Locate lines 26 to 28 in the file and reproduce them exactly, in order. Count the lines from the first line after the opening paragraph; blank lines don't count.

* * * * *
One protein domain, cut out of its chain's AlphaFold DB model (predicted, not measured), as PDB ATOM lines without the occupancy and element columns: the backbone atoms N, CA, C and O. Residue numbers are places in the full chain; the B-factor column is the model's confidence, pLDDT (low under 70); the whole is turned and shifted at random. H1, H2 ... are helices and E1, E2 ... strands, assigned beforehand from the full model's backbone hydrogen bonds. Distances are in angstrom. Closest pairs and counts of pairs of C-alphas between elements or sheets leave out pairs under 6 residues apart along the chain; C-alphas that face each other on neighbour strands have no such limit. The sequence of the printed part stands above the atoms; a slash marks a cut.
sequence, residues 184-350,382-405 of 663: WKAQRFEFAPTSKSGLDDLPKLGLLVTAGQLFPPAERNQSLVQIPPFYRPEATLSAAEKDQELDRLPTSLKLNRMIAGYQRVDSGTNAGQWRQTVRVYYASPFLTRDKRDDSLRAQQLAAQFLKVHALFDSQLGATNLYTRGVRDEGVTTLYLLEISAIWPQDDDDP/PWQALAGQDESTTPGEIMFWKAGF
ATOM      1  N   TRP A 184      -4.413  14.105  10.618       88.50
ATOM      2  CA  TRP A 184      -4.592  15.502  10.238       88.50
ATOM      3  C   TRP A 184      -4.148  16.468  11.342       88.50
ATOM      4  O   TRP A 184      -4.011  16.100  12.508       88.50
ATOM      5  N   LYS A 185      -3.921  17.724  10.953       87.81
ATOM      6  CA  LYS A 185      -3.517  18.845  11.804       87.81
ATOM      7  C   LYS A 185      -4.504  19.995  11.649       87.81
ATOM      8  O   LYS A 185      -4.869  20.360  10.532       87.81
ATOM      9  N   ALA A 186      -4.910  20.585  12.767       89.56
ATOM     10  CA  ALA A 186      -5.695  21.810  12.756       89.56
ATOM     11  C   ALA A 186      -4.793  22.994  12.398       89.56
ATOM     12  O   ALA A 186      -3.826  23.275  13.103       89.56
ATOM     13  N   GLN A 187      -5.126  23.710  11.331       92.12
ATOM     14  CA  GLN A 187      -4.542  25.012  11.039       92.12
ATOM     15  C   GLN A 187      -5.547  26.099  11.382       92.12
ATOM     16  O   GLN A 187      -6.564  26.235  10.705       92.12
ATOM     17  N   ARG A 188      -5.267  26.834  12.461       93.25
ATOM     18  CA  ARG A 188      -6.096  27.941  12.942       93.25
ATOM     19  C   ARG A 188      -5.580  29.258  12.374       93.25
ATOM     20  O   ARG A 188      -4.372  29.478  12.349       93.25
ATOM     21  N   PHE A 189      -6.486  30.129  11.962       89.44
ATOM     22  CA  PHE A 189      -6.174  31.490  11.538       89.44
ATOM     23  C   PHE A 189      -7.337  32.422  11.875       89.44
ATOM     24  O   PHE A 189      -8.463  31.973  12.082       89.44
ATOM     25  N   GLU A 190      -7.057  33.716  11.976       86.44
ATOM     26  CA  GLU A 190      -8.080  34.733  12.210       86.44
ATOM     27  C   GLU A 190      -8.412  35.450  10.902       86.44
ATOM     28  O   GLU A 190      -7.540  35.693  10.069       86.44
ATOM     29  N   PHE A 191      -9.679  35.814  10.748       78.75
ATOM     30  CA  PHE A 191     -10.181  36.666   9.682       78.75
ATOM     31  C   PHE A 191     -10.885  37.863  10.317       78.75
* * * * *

ATOM     25  N   GLU A 190      -7.057  33.716  11.976       86.44
ATOM     26  CA  GLU A 190      -8.080  34.733  12.210       86.44
ATOM     27  C   GLU A 190      -8.412  35.450  10.902       86.44